|The newly renovated Lyceum restaurant|
Although the Lyceum has long been known as the site of Bishop's orchard and the smell of apples is said to waft through the building (despite the fact that no apple-related recipes are featured on the menu), the same thing has been mistakenly said about another location in Salem. A rumor began circulating recently claiming that the Hawthorne Hotel in Washington Square was also built on top of Bishop's orchard and that the scent of apples is present on that site as well. Managers of the hotel refute the claim and are unaware of how the rumor started, although it is speculated the mix up came from one of the paranormal shows.
A closer look at the history of the town sheds some light on the actual location of the orchard. Charles Wentworth Upham's book “Salem Witchcraft”, published in 1867, provides key details of the location of Bishop's orchard and the neighbor, John Louder, a servant of the Gedney family, who accused Bishop of witchcraft:
“The 'Ship Tavern' was on the ground the front of which is occupied, at present, by 'West's Block,' nearly opposite of the head of Central Street. It had long been owned and kept by John Gedney, Sr....John died in 1685. His widow moved into the family of her father-in-law; and, after his death in 1688, continued to keep house...The tavern, in 1692, was known as 'Widow Gedney's.' The estate had an extensive orchard in the rear, contiguous, along its northern boundary, to the orchard of Bridget Bishop, which occupied ground now covered by the Lyceum building, and one or two others to the east of it.”
Not only does the book confirm the Lyceum building is built on top of Bishop's orchard, an old 1919 map of Salem's business district shows that Church street, the location of the Lyceum, is in fact, just north of the area where Gedney's tavern once stood “nearly opposite of the head of Central Street.” Washington square, the location of the Hawthorne hotel is much farther away.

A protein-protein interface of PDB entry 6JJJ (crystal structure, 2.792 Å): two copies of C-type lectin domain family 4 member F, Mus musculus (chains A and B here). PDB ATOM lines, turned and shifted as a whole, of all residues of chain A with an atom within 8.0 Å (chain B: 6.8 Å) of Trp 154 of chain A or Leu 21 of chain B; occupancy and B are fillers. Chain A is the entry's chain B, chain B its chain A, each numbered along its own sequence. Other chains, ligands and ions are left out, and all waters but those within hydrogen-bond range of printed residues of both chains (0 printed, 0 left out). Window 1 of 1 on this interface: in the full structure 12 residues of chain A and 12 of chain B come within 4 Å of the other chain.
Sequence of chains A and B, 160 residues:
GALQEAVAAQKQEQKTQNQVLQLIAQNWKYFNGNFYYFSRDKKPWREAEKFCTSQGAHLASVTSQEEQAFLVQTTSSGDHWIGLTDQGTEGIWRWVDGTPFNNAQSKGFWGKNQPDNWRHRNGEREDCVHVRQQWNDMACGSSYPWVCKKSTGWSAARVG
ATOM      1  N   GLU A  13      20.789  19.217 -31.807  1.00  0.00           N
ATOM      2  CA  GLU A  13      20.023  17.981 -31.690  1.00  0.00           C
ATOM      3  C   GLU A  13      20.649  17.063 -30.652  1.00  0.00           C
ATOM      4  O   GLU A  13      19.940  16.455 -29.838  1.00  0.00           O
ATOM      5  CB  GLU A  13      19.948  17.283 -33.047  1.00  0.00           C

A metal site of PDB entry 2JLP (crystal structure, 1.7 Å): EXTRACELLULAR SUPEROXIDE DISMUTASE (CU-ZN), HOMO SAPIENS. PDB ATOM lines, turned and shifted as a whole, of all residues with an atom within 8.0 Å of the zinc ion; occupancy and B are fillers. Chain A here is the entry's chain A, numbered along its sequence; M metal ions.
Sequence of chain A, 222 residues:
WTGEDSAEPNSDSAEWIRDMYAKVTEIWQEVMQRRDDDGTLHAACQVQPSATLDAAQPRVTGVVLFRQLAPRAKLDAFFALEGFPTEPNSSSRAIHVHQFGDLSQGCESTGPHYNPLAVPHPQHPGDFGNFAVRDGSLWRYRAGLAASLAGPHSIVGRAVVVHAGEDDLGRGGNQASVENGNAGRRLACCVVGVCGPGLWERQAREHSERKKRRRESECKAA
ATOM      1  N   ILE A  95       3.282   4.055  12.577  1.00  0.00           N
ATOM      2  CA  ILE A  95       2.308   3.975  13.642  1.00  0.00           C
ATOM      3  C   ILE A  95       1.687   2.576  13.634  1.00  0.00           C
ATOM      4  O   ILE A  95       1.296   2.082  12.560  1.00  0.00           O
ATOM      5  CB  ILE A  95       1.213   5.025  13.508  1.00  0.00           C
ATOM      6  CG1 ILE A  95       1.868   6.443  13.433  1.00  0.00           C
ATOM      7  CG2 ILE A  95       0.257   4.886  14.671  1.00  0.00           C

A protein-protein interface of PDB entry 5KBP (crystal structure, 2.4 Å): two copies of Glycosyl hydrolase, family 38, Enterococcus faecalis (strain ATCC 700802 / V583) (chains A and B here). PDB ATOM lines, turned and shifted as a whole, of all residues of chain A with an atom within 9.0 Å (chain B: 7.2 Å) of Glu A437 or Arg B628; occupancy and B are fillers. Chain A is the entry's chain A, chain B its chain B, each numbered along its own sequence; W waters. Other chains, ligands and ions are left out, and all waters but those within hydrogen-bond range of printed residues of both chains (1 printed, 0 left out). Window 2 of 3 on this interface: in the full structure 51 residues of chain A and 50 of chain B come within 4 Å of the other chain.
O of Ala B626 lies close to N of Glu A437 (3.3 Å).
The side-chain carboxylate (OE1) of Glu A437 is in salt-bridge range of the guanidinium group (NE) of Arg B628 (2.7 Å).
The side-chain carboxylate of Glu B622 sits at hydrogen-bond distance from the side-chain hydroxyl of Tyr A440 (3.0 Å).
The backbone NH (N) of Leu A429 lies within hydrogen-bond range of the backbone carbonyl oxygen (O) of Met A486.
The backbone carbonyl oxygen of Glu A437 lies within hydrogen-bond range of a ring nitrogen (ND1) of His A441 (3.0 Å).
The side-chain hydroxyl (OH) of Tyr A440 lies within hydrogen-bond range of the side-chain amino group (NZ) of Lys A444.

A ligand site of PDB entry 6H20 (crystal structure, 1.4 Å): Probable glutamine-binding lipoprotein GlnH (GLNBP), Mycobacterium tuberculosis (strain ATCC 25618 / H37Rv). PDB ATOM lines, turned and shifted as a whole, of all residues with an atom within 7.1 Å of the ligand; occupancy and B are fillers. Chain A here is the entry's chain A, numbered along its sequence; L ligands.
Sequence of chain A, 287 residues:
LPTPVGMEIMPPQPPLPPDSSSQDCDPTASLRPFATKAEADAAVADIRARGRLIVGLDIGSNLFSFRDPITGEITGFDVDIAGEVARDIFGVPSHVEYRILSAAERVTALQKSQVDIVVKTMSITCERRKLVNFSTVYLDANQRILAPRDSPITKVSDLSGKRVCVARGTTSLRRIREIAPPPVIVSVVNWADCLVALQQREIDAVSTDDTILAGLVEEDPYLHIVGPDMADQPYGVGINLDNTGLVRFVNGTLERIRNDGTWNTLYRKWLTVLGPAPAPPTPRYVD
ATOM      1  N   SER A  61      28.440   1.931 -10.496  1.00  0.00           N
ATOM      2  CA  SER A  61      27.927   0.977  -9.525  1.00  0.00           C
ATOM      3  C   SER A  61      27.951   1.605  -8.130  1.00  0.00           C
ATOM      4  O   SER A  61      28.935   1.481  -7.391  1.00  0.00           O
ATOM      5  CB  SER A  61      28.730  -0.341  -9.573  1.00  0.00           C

According to Upham's book, Bishop's orchard was the scene of her alleged witchcraft crime. John Louder testified during the witch trials that he suspected Bridget Bishop of witchcraft after he chased off a deformed monster in his room and followed it out the back of the building only to find Bridget Bishop fleeing through her orchard towards her house.
Stories of ghostly apparitions continue to surround the old Lyceum building since it opened as a restaurant in 1989. Numerous people have reported seeing a woman in a long white gown floating above the Lyceum building's main staircase and her image has been seen in windows and mirrors throughout the building.
The location not only has a strong connection to the Salem Witch Trial era but the Victorian era as well. Although it is now a restaurant, it was once the site of a public hall for the Salem Lyceum Society during the 1800s. Lyceum societies were groups dedicated to educating the public with lectures and speeches. Many famous writers and public officials of the time spoke at the hall such as Ralph Waldo Emerson, Frederick Douglass, John Quincy Adams and Henry David Thoreau. Alexander Graham Bell also conducted the first public demonstration of the telephone at the hall in 1877. There are no known stories of visitors having ghostly encounters on the site while it was still a lecture hall.
CNBC: 10 Most Haunted Cities in America
Salem Web: The Salem Lyceum Society
"Salem Witchcraft"; Charles W. Upham; 1867
North Shore Dish: Salem's 43 Church Opens in Grand Style
Salem News; Steakhouse Opens in Former Lyceum; Tom Dalton; September 2011
The Distracted Wanderer: The Historic, Hospitable, and Haunted (??) Hawthorne Hotel